Repurposing Content: How and Why

One of the things I've been noodling on is how to help my clients repurpose and market their show notes. It's a question I get asked from time to time and it seems to be an area of interest for podcasters. It all stems from a question I asked podcasters in the Proudly Unemployable Facebook group. I wanted ideas for a free giveaway to build my email list for Show Notes Made Easy. One of the repeating themes in the responses was marketing and repurposing the content of their show notes: how could they do it? What were my top tips on doing so? Frankly this isn't something I do. I write the content and I write it in such a way that the podcaster can (and should) reuse the material. But I've never taken it beyond that, because no one has asked for it (not of my existing clients anyway). However it's a topic that other podcasters want to dive into so it's something I've been letting my brain muck about with. I don't have any answers yet - aside from the obvious ebook response - but I thought this episode of The Solopreneur Hour with Derek Halpern was very fitting. Check it out, see if Derek stirs up some ideas in your mind! He's done so for me and my brain is happily frolicking with those ideas now...I'm waiting for them to come to fruition....

Why You Need to Get to Events

Whether you're writing show notes, aspiring to be a podcaster or already are a podcaster (or any other solopreneur-type), events are where it's at. You get to connect, mingle and create relationships with people in your industry. From the most elite cats in the biz to people just starting out, everybody who is anybody is there. Now I know there are plenty of reasons to NOT go: money, time off work, time away from your biz, family obligations, etc. But excuses will always rear their ugly heads when you want to get something done. So instead of listening to them (again) and staying stuck or staying at the level you're already at, why not kick 'em to the curb and get into action? Get your butt to the event, buy the ticket, buy the airfare, secure the room. If you can't do all of those, pick one and get the ball in motion. I promise when you do your excuses will start to dwindle...because you're so darn excited to be going you won't care what other reasons show up! Enthusiasm breeds more enthusiasm, just take the first step and you'll see I'm right. So which events are you attending this year - NMX? Podcast Movement? World Domination Summit? Any others I've missed?...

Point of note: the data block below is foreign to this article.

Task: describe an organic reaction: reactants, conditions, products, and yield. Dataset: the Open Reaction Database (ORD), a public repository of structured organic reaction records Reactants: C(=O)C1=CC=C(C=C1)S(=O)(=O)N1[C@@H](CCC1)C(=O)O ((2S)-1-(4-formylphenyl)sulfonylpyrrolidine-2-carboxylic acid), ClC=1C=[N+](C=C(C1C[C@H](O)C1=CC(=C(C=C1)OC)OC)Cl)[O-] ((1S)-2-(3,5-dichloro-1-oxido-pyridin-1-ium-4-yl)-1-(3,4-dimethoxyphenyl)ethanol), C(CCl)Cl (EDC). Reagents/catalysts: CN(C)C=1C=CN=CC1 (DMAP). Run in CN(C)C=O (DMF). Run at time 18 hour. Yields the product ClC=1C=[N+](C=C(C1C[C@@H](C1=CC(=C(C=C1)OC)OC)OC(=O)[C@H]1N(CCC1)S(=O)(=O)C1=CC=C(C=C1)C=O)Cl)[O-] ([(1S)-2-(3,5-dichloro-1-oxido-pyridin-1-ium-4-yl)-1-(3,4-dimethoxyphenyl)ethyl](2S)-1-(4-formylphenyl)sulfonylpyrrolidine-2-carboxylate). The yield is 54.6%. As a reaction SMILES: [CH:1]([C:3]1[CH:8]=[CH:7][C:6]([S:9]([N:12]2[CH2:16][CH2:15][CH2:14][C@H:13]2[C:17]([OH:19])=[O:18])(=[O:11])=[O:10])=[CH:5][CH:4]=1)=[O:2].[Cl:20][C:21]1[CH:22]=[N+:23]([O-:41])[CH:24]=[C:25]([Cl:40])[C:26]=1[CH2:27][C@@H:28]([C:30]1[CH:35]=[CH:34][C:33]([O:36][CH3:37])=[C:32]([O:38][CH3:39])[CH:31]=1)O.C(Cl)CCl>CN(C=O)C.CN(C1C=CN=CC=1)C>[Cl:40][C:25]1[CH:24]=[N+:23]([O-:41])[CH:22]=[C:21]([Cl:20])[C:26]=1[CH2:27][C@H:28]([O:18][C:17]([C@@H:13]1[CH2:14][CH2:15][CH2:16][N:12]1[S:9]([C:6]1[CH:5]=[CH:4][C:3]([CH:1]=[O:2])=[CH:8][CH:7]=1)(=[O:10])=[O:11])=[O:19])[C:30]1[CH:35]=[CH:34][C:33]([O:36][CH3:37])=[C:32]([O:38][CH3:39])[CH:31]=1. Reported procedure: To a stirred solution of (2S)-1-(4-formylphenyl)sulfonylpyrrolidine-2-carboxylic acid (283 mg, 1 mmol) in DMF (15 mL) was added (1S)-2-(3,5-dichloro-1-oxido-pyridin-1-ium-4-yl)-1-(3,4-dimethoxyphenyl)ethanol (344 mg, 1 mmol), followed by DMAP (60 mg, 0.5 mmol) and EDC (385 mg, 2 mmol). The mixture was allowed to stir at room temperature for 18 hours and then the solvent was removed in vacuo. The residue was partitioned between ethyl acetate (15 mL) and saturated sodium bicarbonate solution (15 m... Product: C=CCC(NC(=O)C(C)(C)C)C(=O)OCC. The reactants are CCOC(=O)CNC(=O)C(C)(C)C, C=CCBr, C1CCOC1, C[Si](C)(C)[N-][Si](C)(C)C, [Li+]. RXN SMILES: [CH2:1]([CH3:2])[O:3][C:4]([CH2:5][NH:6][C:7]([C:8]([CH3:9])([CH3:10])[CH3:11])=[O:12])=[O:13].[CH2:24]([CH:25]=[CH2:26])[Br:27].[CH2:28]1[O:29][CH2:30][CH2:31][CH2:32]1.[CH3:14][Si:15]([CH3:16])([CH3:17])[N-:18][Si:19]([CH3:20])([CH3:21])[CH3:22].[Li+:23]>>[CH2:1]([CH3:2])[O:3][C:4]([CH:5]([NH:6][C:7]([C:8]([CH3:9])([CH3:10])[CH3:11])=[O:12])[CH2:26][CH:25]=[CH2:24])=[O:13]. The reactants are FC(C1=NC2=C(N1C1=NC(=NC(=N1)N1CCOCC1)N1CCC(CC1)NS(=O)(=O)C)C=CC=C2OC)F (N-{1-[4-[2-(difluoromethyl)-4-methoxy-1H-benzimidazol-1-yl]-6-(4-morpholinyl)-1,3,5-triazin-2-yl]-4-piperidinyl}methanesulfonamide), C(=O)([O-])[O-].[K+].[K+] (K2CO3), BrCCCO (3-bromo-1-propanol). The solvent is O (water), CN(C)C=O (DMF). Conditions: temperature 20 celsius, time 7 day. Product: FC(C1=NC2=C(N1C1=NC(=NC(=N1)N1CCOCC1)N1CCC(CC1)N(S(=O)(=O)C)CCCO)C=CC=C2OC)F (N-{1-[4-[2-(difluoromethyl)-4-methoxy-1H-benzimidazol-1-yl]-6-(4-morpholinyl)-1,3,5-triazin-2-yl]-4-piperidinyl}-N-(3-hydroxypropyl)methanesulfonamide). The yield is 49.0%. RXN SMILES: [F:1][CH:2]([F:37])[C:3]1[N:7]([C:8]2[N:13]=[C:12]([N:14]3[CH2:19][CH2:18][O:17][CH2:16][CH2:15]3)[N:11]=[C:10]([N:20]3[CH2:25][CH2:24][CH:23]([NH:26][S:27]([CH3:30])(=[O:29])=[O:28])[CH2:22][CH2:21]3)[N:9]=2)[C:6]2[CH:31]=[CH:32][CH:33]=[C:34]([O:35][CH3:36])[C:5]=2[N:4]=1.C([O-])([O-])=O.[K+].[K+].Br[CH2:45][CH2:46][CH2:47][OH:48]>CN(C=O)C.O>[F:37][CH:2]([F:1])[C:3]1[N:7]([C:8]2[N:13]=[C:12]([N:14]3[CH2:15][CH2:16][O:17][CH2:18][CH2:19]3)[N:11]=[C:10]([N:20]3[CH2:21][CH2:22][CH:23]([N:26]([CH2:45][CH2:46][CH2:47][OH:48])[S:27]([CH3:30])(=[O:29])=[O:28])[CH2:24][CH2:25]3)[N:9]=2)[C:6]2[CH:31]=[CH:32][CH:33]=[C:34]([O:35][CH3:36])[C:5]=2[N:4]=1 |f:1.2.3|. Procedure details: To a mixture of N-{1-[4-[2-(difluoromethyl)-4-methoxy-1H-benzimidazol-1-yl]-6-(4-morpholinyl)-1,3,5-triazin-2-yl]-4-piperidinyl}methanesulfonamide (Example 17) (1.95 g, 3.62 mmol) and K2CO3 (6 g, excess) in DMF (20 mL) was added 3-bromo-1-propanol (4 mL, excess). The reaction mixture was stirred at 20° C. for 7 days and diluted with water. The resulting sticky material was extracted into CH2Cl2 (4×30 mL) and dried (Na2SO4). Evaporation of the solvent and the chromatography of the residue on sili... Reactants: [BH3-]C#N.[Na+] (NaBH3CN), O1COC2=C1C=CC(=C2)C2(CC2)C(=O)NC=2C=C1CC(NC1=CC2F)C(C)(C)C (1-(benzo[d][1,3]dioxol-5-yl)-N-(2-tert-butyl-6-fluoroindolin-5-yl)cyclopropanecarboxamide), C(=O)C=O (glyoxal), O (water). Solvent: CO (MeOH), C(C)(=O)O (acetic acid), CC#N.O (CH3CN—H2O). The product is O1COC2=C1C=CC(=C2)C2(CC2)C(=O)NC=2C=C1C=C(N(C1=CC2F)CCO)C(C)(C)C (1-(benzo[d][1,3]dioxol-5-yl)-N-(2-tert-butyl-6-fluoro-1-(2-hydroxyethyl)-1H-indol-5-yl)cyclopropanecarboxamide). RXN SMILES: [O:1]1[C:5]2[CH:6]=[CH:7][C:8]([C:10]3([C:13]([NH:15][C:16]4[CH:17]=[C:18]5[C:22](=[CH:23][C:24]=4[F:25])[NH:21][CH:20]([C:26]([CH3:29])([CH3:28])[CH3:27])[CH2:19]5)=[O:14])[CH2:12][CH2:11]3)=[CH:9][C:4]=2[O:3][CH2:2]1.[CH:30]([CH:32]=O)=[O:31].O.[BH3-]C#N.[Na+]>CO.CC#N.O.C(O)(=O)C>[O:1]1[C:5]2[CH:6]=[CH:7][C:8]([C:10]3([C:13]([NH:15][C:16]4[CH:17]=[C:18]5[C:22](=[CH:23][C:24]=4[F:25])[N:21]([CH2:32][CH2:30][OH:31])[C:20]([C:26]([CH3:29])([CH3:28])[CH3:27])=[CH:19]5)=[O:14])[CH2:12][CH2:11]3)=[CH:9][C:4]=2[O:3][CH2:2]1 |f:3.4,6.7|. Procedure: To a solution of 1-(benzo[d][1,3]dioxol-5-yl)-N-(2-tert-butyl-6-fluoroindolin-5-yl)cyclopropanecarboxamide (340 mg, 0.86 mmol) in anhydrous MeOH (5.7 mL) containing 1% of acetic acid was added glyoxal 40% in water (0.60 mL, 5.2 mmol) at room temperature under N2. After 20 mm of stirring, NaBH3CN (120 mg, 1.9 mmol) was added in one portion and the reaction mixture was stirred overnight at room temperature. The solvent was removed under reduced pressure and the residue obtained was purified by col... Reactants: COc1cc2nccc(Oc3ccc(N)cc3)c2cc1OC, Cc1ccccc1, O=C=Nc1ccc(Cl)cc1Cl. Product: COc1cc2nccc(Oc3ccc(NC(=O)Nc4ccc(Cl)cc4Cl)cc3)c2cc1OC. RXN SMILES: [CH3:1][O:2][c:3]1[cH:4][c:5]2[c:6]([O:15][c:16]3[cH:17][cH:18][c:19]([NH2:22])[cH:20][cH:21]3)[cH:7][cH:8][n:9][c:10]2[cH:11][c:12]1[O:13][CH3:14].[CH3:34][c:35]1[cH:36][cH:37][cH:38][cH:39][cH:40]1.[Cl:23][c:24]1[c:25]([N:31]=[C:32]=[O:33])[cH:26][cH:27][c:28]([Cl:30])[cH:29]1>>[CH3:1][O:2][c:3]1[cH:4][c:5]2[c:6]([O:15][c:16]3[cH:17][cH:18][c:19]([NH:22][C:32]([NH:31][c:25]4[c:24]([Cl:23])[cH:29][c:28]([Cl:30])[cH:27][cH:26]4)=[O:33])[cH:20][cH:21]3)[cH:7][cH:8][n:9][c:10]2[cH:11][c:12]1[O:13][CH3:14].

Scaling Your Service-Based Biz

This is such a tricky topic. You'll hear so many folks tell you that you must have a product, services aren't scalable. I don't think you have to live and die by that rule. Take for example advertising agencies. They provide services and they are scalable: you have your directors, then your account execs, account managers, assistant account managers. There's also the admin staff who keep the place running and the creatives from directors to senior copywriters to senior graphics to junior levels. That's a scalable business model, you can see it being done around the world. I've been a part of that world and it's certainly shaped how I do business and how I intend to build Show Notes Made Easy. Eventually I'll hire an editor who will know how the notes should sound for every show and they'll be able to handle the edits that come in from our senior and junior show notes writers. The editor - aka the creative director - will oversee the show notes work of the two groups. And I would be the CEO who oversees the whole kit-n-caboodle, and directs us in where we go right now and in the future. Right now that's what the market is telling me it wants: I get more requests for my services than I do for my product. People want to hand me their podcast files and let me handle getting the show notes done. If they can't afford me I recommend buying Show Notes Made Easy and hiring a VA to do their notes, but by and large people would prefer to be...